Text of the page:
south waterfront

City looks for alternatives to door-zone bike lane on new street in South Waterfront

by on September 3rd, 2015 at 11:06 am

Screenshot 2015-08-31 at 1.53.09 PM
Yes, apparently city engineers sometimes use the Unipiper to designate bike lanes. We’ll call it affectionate good humor.
(Images from a city engineer’s design dated April 2015)

Well, this would definitely be odd if it happened.

Despite a continuing gusher of evidence that adding some sort of vertical separation to bike lanes makes them much better at getting people to actually ride bicycles, the City of Portland was, as recently as April, drawing up “preliminary” plans for an entirely new street in the South Waterfront that had a bike lane painted into the door zone of a road bed.

Two days after we emailed him about the plans, city spokesman Dylan Rivera said the sketch (which is dated May 5, 2015 and lists April 2015 as its “date approved”) was “per the 2009 city council approved street plan for the area” and that “we are considering other options.”


First Look: Southwest Moody is now probably Portland’s best street to bike on

by on August 14th, 2015 at 5:09 pm

moody lead
The new coloring and lane sorting makes things much more intuitive and comfortable for people biking and walking.
(Photos: M.Andersen/BikePortland)

Just in time for Tilikum Crossing’s public preview last weekend, TriMet and the City of Portland unveiled a new design for the main street leading to the South Waterfront.

In two words: It’s fantastic.


Far under budget, TriMet’s Orange Line may return tens of millions to federal government

by on March 20th, 2015 at 11:46 am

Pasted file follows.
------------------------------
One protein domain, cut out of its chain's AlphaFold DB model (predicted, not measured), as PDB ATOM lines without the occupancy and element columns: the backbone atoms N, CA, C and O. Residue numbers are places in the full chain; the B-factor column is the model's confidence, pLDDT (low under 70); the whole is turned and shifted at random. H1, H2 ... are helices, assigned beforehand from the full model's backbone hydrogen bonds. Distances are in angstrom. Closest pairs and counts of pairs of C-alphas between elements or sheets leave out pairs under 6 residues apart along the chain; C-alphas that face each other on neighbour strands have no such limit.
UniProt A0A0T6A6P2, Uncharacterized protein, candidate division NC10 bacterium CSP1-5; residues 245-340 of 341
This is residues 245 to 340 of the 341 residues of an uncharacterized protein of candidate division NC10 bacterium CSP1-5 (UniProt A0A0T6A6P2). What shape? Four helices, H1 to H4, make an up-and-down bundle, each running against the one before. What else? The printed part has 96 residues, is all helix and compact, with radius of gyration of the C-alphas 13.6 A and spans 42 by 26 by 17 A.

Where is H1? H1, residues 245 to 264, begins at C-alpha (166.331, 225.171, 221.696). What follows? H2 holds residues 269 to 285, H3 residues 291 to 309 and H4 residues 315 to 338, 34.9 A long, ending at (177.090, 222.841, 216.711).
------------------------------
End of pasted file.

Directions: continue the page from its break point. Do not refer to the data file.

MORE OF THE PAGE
Tilikum Crossing, Bridge of the People
TriMet has at least $34 million, and maybe much more, unspent within the project’s scope of work.
(Photo: TriMet)

Four years after the Portland area’s transit agency furiously chopped costs and recruited other local governments to balance the budget for its new $1.5 billion rail line, the price tag so far is turning out to be more like $1.3 billion.

Though a few remaining bills have yet to be paid, the combination of far more cost-efficient track and systems construction than expected and persistently low interest rates has been so large that TriMet has been searching for new ways to spend some of the unexpected surplus locally.


First look: New South Waterfront Greenway offers separate paths for walking, biking

by on March 10th, 2015 at 12:22 pm

South Waterfront Greenway path-12
Stunning new paths — black for biking, white for walking — on the Willamette in South Waterfront.
(Photos by J. Maus/BikePortland)

I finally got a chance to check out the new section of Portland Parks’ South Waterfront Greenway and I have to say: It just might be the best integration of public space and bike path Portland has ever built.

The simple way to end bike theft: Externalize the costs

by on December 17th, 2014 at 10:56 am

go by bike overhead
OHSU covers the costs and reaps many benefits from the South Waterfront’s free-to-use bike valet. If we’re willing to listen, its success could be a lesson.
(Photo: Go By Bike)

America's Next Bicycle Capital

Part of our series of guest posts, America’s Next Bicycle Capital, where we share community voices about the future of biking in Portland. This week’s guest writer is Kiel Johnson, owner of the Go By Bike shop and operator of the Go By Bike valet.


Repeat after me: it is not your fault your bike got stolen. Even if you were a dummy and left your custom bike unlocked only to return several hours later and find it stolen, it is not your fault.